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High inflation worries monetary policy makers

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By Mercy Kelani

Inflation rate rose from 21.34 percent in Dec to 21.82 percent in Jan.

Last week, personal statements of members of the Monetary Policy Committee (MPC) of the Central Bank of Nigeria (CBN) at the last meeting in January 2023, revealing the increasing concerns of policy makers on the growing inflation in the country. Regardless, they asserted that the Nigerian financial system is stable. These statements have shown that the major concern of members of the Monetary Policy making body is the continuous increase of prices of goods in the country.

Although inflation moderated in December last year, it rose in January this year following the MPC’s raise of the benchmark interest rates. According to data from the National Bureau of Statistics (NBS), inflation rate rose from 21.34 percent in December last year to 21.82 percent in January this year. In a bid to reduce the increasing rate of inflation, the MPC raised the benchmark interest rate to 17.5 percent from 16.5 percent at its last meeting in January.

Inflation is a threat to macroeconomic stability.

A member of the MPC, Adenikinju Festus, in his statement, said that the December 2022 fall in inflation revealed the confidence which Nigerians have in the actions of the monetary body to curb inflation. Deputy Governor of CBN, Corporate Services, Adamu Lamtek, however noted that in spite of the moderation, inflation is still a major challenge to macroeconomic stability in the short to medium term. The deputy governor for financial stability, Aisha Ahmad, likewise stated that high inflation, despite a cumulative 500bps policy rate hike over 2022, remains a major threat.

Ahmad added that alongside the tight monetary policy stance since May 2022, market interest rates has been rising while the rate of development finance interventions of the bank has been slow in curbing monetary induced inflation. Year-on-year, headline inflation keeps being sticky with a marginal fall to 21.34 percent in December last year from 21.47 percent in November. However, there is provision of significant support by the financial system for required domestic economic resilience to tackle global shocks.

The banking system remains resilient and sound.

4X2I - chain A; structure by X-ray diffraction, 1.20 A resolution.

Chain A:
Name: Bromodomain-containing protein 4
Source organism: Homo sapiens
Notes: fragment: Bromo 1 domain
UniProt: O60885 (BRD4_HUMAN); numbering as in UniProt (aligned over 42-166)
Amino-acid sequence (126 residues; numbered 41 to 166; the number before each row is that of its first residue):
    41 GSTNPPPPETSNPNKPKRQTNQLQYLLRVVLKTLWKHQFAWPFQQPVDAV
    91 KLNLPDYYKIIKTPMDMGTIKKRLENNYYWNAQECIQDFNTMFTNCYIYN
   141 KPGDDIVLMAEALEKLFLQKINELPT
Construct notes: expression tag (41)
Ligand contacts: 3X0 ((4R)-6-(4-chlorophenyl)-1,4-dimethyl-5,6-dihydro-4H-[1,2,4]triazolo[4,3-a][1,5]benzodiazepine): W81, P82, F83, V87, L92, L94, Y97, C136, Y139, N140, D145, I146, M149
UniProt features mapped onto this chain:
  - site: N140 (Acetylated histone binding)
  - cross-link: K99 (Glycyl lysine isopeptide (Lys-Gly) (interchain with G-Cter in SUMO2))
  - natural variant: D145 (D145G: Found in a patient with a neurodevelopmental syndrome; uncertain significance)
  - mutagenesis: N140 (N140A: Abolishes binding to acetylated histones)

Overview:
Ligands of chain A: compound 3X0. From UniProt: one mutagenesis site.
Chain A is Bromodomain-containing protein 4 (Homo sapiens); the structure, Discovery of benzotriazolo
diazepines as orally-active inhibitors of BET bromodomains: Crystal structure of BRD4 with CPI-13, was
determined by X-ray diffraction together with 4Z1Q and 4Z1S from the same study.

According to data from the CBN, stability in broad soundness indicators and an unfamiliar increase in asset quality has continued to grow like credit to the private sector. In December 2022, capital adequacy was at 13.83 percent which was 383 basic points above beyond the 10 percent regulatory minimum. At the same period, industry liquidity was also solid at 44.10 percent with support from significant cash reserve requirement buffers available for provision of liquidity backstops if required by banks.

The deputy governor for Economic Policy at the CBN, Dr. Kingsley Obiora, asserted that the banking system still maintains resilience, safety and soundness. There was a decrease in Industry Non-Performing Loans from 4.9 percent in December 2021 to 4.2 percent in December 2022 which was lower than the maximum prudential requirement of 5.0 percent. This decline has been attributed to write offs, Global Standing Instruction (GSI), restructuring of facilities and sound credit risk management by banks.

Domestic prices trend should be reversed to sustain tightening stance.

Additionally, Ahmad stated that even with the sustained rate hike by the monetary authority in May 2022 there has been no sufficient alteration of liquidity levels in the economy. In 2022, annualized growth rates aggregates rose above annual targets, while real interest rates were still negative due to the increasingly high inflation. For a sustained tightening stance, it is necessary to ensure a reversal in the trend of domestic prices as a result of its adverse implications for real incomes, overall economic activities and threat to output growth.

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